Authorities began taking aim at that sub-industry last year by dramatically hiking customs duties.
Cuban labor ministry official Jose Barreiro Alfonso recently told the Communist Party newspaper Granma that it was necessary to “impose order” in the retail sector, and it would be a crime to “obtain merchandise or other objects for the purpose of resale for profit.”
Together, the measures recall previous policies that critics describe as two steps forward, one step back.
In the 1990s, Cubans were allowed to open private restaurants to ease the pain of a severe economic crisis; when the worst had passed, authorities regulated the eateries practically out of existence until they were revived under the recent reforms.
Such policies “create an atmosphere of uncertainty that is not positive, and a level of frustration that will not rise to the level of nationwide protests,” said Frank Mora, director of the Latin American and Caribbean Center at Florida International University. “But with this, the government is sending a message to the people that it is maintaining control.”
Carmelo Mesa-Lago, a University of Pittsburg professor emeritus of economics, interpreted the new law as an attempt to protect the government’s own retail operations.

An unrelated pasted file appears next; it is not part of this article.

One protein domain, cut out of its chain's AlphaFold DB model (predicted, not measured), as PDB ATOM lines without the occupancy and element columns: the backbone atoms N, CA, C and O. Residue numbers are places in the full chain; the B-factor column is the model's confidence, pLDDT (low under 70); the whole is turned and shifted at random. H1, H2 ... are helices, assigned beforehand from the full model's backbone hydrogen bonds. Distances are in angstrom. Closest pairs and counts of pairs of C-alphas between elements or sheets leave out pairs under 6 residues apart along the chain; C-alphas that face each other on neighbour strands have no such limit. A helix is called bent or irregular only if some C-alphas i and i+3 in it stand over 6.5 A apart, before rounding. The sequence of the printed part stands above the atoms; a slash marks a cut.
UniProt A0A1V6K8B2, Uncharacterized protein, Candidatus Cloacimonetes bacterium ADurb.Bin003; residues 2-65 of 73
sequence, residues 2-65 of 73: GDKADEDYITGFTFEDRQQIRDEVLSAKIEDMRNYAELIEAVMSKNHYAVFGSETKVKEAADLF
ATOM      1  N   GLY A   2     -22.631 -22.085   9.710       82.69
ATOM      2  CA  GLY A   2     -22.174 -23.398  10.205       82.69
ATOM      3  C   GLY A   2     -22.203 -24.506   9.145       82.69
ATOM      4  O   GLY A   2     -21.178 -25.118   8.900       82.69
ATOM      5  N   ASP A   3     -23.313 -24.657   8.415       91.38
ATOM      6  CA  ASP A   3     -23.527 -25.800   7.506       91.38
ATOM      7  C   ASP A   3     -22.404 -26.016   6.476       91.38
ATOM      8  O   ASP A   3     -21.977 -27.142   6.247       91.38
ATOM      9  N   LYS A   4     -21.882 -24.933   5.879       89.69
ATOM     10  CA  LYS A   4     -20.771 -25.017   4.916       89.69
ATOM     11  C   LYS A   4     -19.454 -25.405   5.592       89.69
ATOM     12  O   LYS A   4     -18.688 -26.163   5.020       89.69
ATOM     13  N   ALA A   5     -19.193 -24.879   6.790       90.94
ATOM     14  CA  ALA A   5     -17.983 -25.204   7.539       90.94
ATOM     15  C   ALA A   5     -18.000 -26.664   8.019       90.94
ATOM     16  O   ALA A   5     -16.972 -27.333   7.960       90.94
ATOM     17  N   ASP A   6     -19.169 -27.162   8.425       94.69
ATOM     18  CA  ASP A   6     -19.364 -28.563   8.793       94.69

“It miscalculated” before, Mesa-Lago said. “It thought it could compete with these people who ... sell at a reasonable price, while [state-run] stores have very high prices.”
After being laid off from his hotel job, Frank Rodriguez, 30, took out a cobbler’s license and began selling imported shoes at El Curita. He intends to recover his US$3,000 investment one way or another, by selling “here or elsewhere.”
“We are living days of complete uncertainty,” Rodriguez said. “If they allowed this for three years across the country, why prohibit it now? How, and with what money will I buy food for my daughter?”